• Mild: 5 to 15 episodes
  • Moderate: 15 to 30 episodes
  • Severe: More than 30 episodes


With proper treatment, sleep apnea symptoms can usually be completely controlled or eliminated. Current options include:

  • Continuous positive airway pressure (CPAP) machine: This is the gold standard for the treatment of sleep apnea. CPAP works by pushing air into the nose or mouth, which prevents the upper airway from collapsing during sleep. The level of pressure is customized to the patient based on a CPAP titration study, or sometimes with automatic CPAP machines. People with difficulty tolerating their CPAP should discuss their concerns with their health care provider, says Jun. Modifications to the settings or a different type of mask may be all that’s needed to remedy the problem.
  • Mandibular advancement device (MAD): These dental devices are worn at night to move the jaw into a position that will open the airway by lifting the tongue off the back of the throat.
  • Surgery: Surgeons may make modifications to open the airway by removing large tonsils or reducing the size of the tongue or uvula. If obesity is a contributing factor, bariatric or weight-loss surgery may be helpful.

Living With …

These lifestyle and behavioral changes may also help reduce the symptoms of sleep apnea.

Quit smoking. Smoking causes inflammation that narrows the airway. Kicking the habit may help minimize sleep apnea symptoms.

Modify use of alcohol and medications. Alcohol and certain medications (such as opiates, sedatives and muscle relaxants) can increase relaxation of the muscles in and around the upper airway. Avoid alcohol after dinner, avoid combining alcohol and sedative medications, and talk to your doctor about whether your medications may be worsening your sleep apnea.

Achieve a healthy weight. For most people, weight loss of 10 percent can reduce the number of apneic events.

Sleep on your side. For some people with sleep apnea, lying on their back can worsen sleep apnea symptoms due to the effects of gravity. There are pillows and devices that can help you stay on your side during sleep, which may minimize symptoms. Some people sew a tennis ball into the back of a T-shirt to prevent them from rolling onto their back.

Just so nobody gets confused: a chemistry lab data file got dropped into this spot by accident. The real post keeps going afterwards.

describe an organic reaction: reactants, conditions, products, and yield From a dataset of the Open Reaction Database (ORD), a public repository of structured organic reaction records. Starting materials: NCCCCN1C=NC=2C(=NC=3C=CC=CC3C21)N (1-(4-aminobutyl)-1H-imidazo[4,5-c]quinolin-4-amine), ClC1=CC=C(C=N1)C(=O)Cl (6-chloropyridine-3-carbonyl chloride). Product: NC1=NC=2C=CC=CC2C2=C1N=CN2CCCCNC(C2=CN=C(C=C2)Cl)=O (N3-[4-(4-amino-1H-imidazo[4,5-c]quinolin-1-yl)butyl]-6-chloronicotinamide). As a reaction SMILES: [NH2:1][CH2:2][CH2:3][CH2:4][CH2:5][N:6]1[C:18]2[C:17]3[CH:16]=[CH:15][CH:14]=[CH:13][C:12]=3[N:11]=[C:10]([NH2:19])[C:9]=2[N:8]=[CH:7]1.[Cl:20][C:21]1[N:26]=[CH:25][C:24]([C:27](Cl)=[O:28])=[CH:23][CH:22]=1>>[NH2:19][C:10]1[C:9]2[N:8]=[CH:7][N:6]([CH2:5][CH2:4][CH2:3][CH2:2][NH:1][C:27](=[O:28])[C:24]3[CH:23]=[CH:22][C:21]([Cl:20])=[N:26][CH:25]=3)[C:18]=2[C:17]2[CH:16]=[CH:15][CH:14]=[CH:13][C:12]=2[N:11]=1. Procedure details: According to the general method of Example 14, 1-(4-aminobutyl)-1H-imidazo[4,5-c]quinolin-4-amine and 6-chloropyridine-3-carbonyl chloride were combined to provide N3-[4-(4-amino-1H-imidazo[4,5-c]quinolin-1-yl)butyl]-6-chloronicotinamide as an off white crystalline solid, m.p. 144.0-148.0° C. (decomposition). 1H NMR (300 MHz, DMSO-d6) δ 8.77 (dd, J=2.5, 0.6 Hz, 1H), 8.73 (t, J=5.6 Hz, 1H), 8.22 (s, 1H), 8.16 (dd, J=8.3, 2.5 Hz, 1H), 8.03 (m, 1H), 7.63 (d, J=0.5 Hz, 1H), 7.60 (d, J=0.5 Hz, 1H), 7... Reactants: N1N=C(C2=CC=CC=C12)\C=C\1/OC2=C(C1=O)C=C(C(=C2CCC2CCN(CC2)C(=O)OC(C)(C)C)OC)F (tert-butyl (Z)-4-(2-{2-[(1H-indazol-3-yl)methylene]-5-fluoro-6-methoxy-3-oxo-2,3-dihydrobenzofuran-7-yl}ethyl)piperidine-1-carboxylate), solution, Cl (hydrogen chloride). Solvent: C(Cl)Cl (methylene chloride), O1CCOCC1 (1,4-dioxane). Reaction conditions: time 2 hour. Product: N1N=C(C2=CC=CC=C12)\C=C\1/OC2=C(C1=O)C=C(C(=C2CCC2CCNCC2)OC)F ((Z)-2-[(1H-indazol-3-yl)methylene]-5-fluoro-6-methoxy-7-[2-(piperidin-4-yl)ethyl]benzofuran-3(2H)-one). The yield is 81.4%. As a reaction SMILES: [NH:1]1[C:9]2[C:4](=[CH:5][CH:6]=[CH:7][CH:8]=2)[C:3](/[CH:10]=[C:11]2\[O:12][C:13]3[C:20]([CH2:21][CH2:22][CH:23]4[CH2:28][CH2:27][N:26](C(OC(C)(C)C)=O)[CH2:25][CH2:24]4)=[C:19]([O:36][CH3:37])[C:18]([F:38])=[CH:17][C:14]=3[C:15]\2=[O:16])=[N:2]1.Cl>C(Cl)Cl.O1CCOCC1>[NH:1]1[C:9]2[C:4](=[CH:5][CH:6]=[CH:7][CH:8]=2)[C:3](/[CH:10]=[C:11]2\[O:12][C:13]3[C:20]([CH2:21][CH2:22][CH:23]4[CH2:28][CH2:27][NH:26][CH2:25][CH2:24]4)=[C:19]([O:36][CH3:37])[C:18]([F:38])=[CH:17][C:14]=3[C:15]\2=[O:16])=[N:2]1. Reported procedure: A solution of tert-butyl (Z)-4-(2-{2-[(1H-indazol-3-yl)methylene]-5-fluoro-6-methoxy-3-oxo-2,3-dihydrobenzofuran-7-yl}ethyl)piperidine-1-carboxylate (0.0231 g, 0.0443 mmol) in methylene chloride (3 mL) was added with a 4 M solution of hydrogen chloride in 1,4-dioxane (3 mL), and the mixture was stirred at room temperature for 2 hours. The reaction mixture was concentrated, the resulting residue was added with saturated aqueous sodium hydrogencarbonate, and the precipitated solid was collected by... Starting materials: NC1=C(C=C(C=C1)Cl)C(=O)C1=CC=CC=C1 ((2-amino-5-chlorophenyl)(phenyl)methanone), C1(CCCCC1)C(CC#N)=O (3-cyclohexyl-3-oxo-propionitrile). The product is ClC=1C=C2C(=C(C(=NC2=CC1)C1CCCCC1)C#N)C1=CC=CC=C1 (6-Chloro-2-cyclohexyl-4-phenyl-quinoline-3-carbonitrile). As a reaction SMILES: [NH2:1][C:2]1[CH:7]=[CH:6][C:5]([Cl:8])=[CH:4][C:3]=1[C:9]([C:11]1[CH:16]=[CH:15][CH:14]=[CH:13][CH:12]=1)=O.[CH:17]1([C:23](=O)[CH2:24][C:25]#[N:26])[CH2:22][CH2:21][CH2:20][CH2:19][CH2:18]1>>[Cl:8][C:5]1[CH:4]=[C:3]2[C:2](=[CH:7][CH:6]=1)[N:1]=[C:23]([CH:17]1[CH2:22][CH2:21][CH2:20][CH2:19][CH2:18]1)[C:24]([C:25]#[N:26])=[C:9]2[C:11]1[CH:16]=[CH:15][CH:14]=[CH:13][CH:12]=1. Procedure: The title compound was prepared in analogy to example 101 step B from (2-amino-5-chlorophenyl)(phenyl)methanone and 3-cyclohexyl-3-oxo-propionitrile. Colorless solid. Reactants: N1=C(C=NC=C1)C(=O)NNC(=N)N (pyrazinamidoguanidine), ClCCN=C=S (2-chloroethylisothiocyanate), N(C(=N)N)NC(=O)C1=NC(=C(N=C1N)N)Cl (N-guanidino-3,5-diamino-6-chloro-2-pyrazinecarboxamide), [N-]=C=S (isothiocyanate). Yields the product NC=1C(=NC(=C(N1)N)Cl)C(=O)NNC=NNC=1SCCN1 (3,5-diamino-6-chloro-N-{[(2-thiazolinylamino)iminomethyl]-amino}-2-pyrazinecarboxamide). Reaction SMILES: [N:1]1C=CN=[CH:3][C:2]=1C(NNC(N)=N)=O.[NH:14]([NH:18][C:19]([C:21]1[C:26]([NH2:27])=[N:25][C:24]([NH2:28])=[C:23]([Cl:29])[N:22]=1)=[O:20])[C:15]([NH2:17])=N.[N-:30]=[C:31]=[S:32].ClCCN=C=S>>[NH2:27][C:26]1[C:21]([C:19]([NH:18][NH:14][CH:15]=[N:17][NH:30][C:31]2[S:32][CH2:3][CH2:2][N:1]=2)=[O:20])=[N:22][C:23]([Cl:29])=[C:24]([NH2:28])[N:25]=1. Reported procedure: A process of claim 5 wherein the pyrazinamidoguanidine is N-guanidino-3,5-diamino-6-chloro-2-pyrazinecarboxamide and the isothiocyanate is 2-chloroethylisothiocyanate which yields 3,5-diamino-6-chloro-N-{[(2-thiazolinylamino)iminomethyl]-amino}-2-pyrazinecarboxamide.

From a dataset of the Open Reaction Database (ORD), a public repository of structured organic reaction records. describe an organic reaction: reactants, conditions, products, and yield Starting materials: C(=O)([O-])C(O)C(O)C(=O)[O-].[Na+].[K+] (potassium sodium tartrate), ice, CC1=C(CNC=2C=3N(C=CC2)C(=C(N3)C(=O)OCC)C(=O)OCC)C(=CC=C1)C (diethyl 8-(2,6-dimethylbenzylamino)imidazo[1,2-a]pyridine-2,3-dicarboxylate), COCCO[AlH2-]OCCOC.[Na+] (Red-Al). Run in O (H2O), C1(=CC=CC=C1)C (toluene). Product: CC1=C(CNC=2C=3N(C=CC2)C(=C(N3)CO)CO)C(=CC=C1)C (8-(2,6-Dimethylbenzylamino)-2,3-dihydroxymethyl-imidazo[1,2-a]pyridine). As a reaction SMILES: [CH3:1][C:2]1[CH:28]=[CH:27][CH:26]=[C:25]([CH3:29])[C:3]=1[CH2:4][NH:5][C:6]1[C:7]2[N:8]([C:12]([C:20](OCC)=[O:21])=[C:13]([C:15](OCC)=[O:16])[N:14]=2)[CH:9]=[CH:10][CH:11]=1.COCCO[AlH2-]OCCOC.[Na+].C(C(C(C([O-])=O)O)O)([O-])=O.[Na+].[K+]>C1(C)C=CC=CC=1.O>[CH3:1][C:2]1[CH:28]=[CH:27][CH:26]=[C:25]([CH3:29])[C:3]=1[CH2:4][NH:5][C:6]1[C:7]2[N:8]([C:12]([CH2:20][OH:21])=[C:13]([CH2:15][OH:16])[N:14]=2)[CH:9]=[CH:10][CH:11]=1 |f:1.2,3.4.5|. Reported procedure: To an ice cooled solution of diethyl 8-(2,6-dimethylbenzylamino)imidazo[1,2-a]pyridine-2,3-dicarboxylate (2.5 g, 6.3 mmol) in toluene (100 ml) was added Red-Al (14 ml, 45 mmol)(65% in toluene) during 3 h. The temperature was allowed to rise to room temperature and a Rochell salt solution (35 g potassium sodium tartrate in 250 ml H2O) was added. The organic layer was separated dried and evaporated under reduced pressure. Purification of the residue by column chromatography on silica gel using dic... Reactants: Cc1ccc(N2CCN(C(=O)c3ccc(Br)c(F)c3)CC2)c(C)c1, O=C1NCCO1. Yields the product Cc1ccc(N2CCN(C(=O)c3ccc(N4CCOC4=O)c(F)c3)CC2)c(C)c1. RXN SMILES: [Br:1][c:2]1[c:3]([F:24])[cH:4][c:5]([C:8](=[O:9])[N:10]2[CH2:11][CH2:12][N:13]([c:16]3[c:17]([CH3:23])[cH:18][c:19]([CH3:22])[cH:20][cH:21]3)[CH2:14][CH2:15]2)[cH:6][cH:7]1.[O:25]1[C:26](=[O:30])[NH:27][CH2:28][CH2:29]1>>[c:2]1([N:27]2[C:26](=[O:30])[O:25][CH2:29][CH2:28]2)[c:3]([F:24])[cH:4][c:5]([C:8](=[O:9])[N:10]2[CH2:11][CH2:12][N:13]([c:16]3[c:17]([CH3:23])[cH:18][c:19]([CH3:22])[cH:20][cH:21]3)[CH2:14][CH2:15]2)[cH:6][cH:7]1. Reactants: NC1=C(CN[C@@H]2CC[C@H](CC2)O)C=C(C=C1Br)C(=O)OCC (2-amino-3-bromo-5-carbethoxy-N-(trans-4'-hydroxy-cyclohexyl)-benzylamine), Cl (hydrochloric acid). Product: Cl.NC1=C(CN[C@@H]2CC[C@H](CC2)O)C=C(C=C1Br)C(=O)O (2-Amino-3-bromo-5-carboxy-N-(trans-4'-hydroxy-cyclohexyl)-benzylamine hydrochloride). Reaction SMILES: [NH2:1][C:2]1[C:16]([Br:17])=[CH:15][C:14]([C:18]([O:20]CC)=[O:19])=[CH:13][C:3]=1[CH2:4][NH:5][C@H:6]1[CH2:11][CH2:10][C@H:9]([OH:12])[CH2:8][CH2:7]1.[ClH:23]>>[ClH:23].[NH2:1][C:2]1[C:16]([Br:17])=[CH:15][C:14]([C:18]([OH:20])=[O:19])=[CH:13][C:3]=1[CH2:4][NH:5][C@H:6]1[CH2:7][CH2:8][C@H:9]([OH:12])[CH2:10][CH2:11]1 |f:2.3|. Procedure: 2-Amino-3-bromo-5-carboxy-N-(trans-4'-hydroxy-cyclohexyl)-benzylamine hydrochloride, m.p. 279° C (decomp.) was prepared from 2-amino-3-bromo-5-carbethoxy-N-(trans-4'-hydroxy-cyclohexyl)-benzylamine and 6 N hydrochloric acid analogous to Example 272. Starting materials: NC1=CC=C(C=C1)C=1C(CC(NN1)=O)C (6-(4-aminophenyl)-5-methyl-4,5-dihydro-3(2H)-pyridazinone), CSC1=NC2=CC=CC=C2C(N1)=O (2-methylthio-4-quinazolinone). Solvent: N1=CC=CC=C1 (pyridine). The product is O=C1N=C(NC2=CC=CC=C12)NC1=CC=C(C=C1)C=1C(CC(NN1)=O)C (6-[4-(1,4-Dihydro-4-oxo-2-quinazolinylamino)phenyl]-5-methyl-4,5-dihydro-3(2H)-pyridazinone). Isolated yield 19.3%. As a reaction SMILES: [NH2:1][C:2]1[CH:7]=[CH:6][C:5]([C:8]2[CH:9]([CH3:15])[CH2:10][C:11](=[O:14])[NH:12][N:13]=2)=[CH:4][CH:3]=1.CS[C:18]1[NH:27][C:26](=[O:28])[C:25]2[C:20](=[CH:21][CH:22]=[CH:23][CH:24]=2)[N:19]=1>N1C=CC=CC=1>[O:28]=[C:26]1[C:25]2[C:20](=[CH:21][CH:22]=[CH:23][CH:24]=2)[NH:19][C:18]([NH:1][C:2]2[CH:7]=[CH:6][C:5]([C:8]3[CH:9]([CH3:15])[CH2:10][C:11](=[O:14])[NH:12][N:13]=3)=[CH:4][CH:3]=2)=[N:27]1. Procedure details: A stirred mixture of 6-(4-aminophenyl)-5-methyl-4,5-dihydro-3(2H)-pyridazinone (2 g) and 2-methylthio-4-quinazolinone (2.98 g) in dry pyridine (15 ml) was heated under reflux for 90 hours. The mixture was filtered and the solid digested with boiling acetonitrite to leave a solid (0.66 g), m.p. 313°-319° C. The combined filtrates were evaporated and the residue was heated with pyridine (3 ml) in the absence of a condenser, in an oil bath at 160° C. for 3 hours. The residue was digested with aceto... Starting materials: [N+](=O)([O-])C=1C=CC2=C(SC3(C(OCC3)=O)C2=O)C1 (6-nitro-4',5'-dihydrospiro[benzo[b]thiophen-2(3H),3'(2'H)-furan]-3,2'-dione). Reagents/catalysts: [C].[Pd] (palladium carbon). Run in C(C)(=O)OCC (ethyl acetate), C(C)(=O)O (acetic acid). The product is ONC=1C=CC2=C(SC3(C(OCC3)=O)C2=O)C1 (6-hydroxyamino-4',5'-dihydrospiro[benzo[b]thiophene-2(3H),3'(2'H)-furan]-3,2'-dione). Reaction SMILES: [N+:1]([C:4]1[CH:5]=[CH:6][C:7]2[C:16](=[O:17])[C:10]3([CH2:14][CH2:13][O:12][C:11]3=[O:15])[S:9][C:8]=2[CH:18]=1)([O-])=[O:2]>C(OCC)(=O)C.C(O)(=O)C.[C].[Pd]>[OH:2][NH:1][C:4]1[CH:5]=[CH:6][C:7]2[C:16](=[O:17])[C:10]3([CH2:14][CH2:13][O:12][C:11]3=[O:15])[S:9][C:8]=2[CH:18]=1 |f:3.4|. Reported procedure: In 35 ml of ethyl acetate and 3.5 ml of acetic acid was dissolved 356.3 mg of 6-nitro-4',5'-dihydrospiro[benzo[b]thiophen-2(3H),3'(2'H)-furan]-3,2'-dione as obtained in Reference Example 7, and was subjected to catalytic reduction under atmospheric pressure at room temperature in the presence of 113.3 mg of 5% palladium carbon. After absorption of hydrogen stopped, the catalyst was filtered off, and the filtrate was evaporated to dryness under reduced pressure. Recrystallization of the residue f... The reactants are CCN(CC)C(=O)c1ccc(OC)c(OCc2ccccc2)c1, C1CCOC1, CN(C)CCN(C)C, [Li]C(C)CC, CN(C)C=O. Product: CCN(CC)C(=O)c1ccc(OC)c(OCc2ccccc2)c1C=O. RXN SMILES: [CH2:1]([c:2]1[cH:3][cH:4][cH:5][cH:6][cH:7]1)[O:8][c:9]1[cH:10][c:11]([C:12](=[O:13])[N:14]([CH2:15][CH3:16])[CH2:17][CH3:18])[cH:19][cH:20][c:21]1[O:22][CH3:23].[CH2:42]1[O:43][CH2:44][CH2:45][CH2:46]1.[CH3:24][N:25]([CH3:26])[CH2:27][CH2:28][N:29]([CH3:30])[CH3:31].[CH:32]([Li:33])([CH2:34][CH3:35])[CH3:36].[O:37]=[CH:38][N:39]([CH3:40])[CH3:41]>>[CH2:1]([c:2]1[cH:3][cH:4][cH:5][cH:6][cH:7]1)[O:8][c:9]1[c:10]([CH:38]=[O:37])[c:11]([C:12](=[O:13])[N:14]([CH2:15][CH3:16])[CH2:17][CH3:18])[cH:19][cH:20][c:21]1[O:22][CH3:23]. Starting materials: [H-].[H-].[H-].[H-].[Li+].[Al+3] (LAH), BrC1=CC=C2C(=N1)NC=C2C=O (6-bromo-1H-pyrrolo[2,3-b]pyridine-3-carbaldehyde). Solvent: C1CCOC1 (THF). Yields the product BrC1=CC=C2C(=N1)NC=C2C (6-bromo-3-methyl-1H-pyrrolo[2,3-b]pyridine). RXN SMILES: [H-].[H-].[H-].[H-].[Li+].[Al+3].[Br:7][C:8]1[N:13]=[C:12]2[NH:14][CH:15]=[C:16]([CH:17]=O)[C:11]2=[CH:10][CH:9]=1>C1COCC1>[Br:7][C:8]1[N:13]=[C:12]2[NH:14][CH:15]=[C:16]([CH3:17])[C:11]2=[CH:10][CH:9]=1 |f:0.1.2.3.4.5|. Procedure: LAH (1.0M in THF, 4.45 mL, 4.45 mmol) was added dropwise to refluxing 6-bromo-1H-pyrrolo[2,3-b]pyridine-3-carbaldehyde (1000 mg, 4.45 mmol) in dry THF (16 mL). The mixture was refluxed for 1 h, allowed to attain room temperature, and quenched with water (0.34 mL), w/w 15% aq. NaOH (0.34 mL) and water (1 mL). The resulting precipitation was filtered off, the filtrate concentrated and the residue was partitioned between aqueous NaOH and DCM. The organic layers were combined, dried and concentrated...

Communicate with your surgeon. People who have sleep apnea are at a greater risk of certain complications during and after surgery. Because anesthesia affects breathing, people with sleep apnea may need special monitoring during and after surgery. They may also experience extended recovery times afterward. If you have sleep apnea, it’s important to share that information with all your health care providers.

Related Conditions

Sleep apnea has been linked to an increased risk of stroke, hypertension, irregular heartbeat, heart attack, type 2 diabetes, death from any cause, cancer and accidents on the road and at work due to daytime drowsiness. “Generally, the higher the number of sleep interruptions per night, the greater your risk of these problems. However, we are still learning what factors cause some people to be especially vulnerable,” says Jun. In addition, Jun points out that obesity may be leading to both sleep apnea and these other health problems — so weight loss for overweight/obese adults with sleep apnea is essential.


Johns Hopkins researchers are looking at novel therapies to treat sleep apnea. They are also further studying its causes and effects in the body. Among their recent studies:

Find a physician at another Johns Hopkins Member Hospital:
Connect with a Treatment Center:
Find Additional Treatment Centers at: